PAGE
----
"Based on a specific waking you experience" as the "based on the specific round you end up in" are both the introduction of "where am I specifically" to both of the problems.

1/2 likely to be heads and 3/4 likely to be Monday. But having it your way involves some fuzzy epistemology. It's certainly not a mathematical argument.

My statement says nothing about probability of the days! You introduced this new question. Probability theory can only tell you about coin, because coin result is a branching event, but waking up is not.

@HarrisonNathan here is another problem with your attempt to take the amount of waking up into account.

You are sleeping beauty. And you know how the experiment will go, what is the procedure.

But instead of following the procedure, I continue to wake you up million more times. Am I changing the probability of a coin in the past by doing something from the future? Or the probability of the coin is independent of the amount of your wakeups?

@KongoLandwalker The difference is that in the snake problem, the wording was "conditional on being chosen," which does not mean "conditional on being chosen in a given round." The latter is also a perfectly valid concept but it is not what the question asked about.

I'm sorry I'm taking long to respond but I am really struggling to think of how to convey to you what your confusion is. I never had a student bring up these kinds of misconceptions, and I don't really understand what you are thinking.

@HarrisonNathan I am really thankful you really take part in this conversation. Especially if you are a teacher. May I ask what do you teach?

"Conditional on being woken" is equivalent to "conditional on being chosen".

"Conditional on being chosen into specific round" is equivalent to "conditional on being woken up on Monday". Here is the part of wording which links two problems together.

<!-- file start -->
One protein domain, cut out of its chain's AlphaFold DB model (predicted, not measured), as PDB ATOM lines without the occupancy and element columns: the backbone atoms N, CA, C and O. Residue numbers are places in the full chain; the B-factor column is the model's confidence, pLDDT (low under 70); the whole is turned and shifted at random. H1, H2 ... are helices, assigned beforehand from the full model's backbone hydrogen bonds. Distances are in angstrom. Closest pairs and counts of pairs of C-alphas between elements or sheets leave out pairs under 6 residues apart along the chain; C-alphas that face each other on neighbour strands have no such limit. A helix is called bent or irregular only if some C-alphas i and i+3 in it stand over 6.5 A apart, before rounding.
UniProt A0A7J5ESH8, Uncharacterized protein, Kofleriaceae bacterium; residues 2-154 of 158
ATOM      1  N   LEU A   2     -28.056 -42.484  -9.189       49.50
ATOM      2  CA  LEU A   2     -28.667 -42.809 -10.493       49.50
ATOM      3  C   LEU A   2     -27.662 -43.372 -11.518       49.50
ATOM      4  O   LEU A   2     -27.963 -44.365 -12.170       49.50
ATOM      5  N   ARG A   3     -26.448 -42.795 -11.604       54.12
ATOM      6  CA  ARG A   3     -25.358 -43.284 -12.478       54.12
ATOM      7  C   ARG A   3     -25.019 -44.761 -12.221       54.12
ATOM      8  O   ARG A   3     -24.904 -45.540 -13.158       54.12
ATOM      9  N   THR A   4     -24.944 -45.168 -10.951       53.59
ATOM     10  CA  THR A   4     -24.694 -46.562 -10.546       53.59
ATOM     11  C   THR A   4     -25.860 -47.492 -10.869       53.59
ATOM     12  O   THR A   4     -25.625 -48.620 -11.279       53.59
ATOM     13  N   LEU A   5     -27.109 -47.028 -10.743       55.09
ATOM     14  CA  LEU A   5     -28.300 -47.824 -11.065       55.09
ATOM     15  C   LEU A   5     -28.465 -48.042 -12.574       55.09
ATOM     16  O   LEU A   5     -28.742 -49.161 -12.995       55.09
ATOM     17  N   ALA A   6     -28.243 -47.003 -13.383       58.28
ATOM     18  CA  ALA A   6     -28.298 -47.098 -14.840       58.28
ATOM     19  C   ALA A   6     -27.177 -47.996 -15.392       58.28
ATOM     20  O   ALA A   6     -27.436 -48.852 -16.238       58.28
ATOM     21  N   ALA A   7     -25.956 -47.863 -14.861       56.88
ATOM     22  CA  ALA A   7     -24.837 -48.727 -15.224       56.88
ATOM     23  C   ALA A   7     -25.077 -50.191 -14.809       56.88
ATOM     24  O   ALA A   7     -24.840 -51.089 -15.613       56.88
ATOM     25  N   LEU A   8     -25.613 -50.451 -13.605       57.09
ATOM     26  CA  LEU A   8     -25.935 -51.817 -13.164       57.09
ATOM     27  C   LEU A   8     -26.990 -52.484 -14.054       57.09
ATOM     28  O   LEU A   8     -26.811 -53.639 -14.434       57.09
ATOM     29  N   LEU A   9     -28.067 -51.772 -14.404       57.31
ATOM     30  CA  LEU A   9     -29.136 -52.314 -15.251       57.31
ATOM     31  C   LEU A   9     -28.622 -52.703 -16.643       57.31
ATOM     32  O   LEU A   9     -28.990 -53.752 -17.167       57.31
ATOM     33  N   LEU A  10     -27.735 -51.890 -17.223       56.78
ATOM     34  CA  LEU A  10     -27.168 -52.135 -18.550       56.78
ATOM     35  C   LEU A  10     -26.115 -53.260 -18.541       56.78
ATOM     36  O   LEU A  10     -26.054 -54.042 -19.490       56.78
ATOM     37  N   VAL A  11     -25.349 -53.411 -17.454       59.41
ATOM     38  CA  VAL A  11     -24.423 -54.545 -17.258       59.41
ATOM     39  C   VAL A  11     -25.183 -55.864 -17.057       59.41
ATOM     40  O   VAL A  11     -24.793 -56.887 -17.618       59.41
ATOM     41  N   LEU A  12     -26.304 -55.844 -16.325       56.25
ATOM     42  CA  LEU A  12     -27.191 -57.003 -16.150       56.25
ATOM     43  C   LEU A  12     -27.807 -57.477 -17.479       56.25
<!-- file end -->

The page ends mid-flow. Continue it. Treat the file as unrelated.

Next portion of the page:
@KongoLandwalker I used to teach an introductory finite probability course at a university. I did two semesters of it.

In your example with the million wakings, yes, that lowers the probability that the coin was heads (in the equiprobable assumption) or the probability that it is Monday (in the other assumption).

really struggling to think of how to convey to you what your confusion is.

Just to be fair it could also be a sign that You are wrong in your understanding.

From a good-debate-point-of-view we do not know who is right and we a searching the answer.

In your example with the million wakings, yes, that lowers the probability that the coin was heads (in the equiprobable assumption) or the probability that it is Monday (in the other assumption).

So, you say the future changes the past? Whatever defined the probability of a coin (wind/weight distribution) is completely in the past.

@HarrisonNathan out of the question scope I want to ask another one, we are on manifold after all. How sure you are that, if preiodically exchanging messages with me for, let's say a month, you will be convinced you were wrong? Is it less than 1%?

@KongoLandwalker If you are told that each waking is equally likely to be the one you are experiencing now*, then the likelihood that the coinflip was heads is influenced by the number of wakings. This is not a causality violation.

*Maybe you have a problem with perspective here, so let's instead imagine we are doing this experiment a zillion times on as many sleeping beauties. For each, we flip a coin. If heads, (A) wake and send home Monday. If tails, (B) wake Monday, sedate, then (C) wake and send home Tuesday. You are shown a series of videos of wakings that have equal numbers of A, B, and C in them. In approximately how many of the videos was the coinflip heads? One third of them.

@KongoLandwalker Now you're asking about Bayesian probabilities and I'm less comfortable with those.

If you are told that each waking is equally likely to be the one you are experiencing now*

You can never be told that. You can only know facts. One fact is that the coin is fair. Another fact (but easily broken by the experimentator) is that you will wake up twice at most.

You are shown a series of videos of wakings that have equal numbers of A, B, and C in them. In approximately how many of the videos was the coinflip heads? One third of them.

You are shown a paper, where the name Andrew is written twice more times than the name Boris. Does that mean the amount of Boris'es in your city is approximately a third of the set of people with a name Boris or Andrew?

@KongoLandwalker "You can never be told that." You can debate whether that's a realistic assumption and in fact the version above with